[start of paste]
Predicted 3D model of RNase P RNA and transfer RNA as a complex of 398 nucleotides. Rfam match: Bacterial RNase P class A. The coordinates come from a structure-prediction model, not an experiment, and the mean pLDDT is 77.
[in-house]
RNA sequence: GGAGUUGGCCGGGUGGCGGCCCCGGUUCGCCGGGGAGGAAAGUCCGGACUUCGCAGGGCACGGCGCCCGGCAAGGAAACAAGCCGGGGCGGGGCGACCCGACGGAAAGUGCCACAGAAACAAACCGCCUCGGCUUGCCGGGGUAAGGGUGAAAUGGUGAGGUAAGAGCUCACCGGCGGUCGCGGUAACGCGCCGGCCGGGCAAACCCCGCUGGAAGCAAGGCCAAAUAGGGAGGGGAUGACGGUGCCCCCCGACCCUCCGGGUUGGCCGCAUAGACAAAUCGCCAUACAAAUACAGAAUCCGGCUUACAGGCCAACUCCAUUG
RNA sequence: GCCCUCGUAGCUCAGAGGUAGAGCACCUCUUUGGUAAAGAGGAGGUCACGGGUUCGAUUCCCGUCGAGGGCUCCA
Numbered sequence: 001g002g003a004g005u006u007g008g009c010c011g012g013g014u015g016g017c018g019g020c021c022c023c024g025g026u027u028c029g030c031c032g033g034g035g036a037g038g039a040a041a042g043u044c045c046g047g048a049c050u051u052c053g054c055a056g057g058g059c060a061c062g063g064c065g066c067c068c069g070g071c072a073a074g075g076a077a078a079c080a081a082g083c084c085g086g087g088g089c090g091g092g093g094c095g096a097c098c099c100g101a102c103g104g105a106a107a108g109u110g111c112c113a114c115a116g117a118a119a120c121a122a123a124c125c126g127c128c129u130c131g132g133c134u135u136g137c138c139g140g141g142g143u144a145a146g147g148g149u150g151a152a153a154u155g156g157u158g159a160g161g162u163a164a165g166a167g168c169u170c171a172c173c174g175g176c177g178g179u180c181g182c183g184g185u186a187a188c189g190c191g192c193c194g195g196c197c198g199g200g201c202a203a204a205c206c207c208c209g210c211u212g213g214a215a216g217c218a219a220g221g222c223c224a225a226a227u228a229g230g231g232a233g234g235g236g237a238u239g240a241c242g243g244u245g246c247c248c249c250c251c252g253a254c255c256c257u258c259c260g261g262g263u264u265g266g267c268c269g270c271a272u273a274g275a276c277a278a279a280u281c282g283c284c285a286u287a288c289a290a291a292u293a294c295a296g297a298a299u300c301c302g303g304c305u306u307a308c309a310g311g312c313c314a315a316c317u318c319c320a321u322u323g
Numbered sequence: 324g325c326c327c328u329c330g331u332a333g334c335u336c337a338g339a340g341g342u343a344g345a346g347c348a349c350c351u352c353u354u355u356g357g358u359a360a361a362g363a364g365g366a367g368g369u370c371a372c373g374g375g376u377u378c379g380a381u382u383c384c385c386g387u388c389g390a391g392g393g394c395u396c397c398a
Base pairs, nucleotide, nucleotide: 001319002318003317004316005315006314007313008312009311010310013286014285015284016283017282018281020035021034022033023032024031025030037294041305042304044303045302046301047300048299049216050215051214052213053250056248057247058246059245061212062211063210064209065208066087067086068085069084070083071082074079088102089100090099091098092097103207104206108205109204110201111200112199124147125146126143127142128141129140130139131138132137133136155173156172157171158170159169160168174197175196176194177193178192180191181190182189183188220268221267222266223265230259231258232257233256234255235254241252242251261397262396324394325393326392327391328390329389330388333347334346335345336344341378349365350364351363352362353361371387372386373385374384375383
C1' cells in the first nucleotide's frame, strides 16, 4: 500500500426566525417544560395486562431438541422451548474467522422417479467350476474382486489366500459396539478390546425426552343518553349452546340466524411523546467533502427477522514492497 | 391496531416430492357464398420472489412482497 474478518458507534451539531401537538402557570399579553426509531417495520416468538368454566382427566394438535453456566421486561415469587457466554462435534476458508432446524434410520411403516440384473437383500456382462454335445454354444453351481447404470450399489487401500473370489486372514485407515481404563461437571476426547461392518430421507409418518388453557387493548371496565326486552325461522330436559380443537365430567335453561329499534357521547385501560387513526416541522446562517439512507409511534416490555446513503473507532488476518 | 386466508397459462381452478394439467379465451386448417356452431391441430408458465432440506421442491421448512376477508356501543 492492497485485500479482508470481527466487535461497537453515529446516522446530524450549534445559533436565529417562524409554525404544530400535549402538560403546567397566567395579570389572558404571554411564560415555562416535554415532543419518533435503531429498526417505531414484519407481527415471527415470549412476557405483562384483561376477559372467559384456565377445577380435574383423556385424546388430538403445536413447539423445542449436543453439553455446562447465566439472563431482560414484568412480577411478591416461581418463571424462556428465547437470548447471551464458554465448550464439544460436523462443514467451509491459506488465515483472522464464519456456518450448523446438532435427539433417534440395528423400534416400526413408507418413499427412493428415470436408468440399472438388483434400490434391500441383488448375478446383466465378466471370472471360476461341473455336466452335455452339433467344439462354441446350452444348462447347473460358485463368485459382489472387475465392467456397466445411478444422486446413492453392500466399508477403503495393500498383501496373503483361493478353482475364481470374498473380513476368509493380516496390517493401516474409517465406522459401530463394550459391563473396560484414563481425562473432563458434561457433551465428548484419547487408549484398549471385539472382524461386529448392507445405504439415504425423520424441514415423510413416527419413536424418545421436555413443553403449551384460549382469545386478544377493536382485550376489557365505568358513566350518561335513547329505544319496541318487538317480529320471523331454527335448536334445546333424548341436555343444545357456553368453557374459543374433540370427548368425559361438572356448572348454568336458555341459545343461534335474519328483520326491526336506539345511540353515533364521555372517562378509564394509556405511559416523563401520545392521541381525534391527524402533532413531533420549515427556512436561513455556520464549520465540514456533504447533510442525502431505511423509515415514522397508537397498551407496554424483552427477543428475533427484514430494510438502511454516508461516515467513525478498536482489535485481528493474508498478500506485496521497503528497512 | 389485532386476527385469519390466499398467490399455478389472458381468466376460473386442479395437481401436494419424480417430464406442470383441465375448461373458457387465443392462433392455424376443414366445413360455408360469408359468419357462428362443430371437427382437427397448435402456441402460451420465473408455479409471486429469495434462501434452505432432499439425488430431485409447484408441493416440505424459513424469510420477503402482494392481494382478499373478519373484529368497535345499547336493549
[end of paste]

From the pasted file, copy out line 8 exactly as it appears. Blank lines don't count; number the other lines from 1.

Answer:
C1' cells in the first nucleotide's frame, strides 16, 4: 500500500426566525417544560395486562431438541422451548474467522422417479467350476474382486489366500459396539478390546425426552343518553349452546340466524411523546467533502427477522514492497 | 391496531416430492357464398420472489412482497 474478518458507534451539531401537538402557570399579553426509531417495520416468538368454566382427566394438535453456566421486561415469587457466554462435534476458508432446524434410520411403516440384473437383500456382462454335445454354444453351481447404470450399489487401500473370489486372514485407515481404563461437571476426547461392518430421507409418518388453557387493548371496565326486552325461522330436559380443537365430567335453561329499534357521547385501560387513526416541522446562517439512507409511534416490555446513503473507532488476518 | 386466508397459462381452478394439467379465451386448417356452431391441430408458465432440506421442491421448512376477508356501543 492492497485485500479482508470481527466487535461497537453515529446516522446530524450549534445559533436565529417562524409554525404544530400535549402538560403546567397566567395579570389572558404571554411564560415555562416535554415532543419518533435503531429498526417505531414484519407481527415471527415470549412476557405483562384483561376477559372467559384456565377445577380435574383423556385424546388430538403445536413447539423445542449436543453439553455446562447465566439472563431482560414484568412480577411478591416461581418463571424462556428465547437470548447471551464458554465448550464439544460436523462443514467451509491459506488465515483472522464464519456456518450448523446438532435427539433417534440395528423400534416400526413408507418413499427412493428415470436408468440399472438388483434400490434391500441383488448375478446383466465378466471370472471360476461341473455336466452335455452339433467344439462354441446350452444348462447347473460358485463368485459382489472387475465392467456397466445411478444422486446413492453392500466399508477403503495393500498383501496373503483361493478353482475364481470374498473380513476368509493380516496390517493401516474409517465406522459401530463394550459391563473396560484414563481425562473432563458434561457433551465428548484419547487408549484398549471385539472382524461386529448392507445405504439415504425423520424441514415423510413416527419413536424418545421436555413443553403449551384460549382469545386478544377493536382485550376489557365505568358513566350518561335513547329505544319496541318487538317480529320471523331454527335448536334445546333424548341436555343444545357456553368453557374459543374433540370427548368425559361438572356448572348454568336458555341459545343461534335474519328483520326491526336506539345511540353515533364521555372517562378509564394509556405511559416523563401520545392521541381525534391527524402533532413531533420549515427556512436561513455556520464549520465540514456533504447533510442525502431505511423509515415514522397508537397498551407496554424483552427477543428475533427484514430494510438502511454516508461516515467513525478498536482489535485481528493474508498478500506485496521497503528497512 | 389485532386476527385469519390466499398467490399455478389472458381468466376460473386442479395437481401436494419424480417430464406442470383441465375448461373458457387465443392462433392455424376443414366445413360455408360469408359468419357462428362443430371437427382437427397448435402456441402460451420465473408455479409471486429469495434462501434452505432432499439425488430431485409447484408441493416440505424459513424469510420477503402482494392481494382478499373478519373484529368497535345499547336493549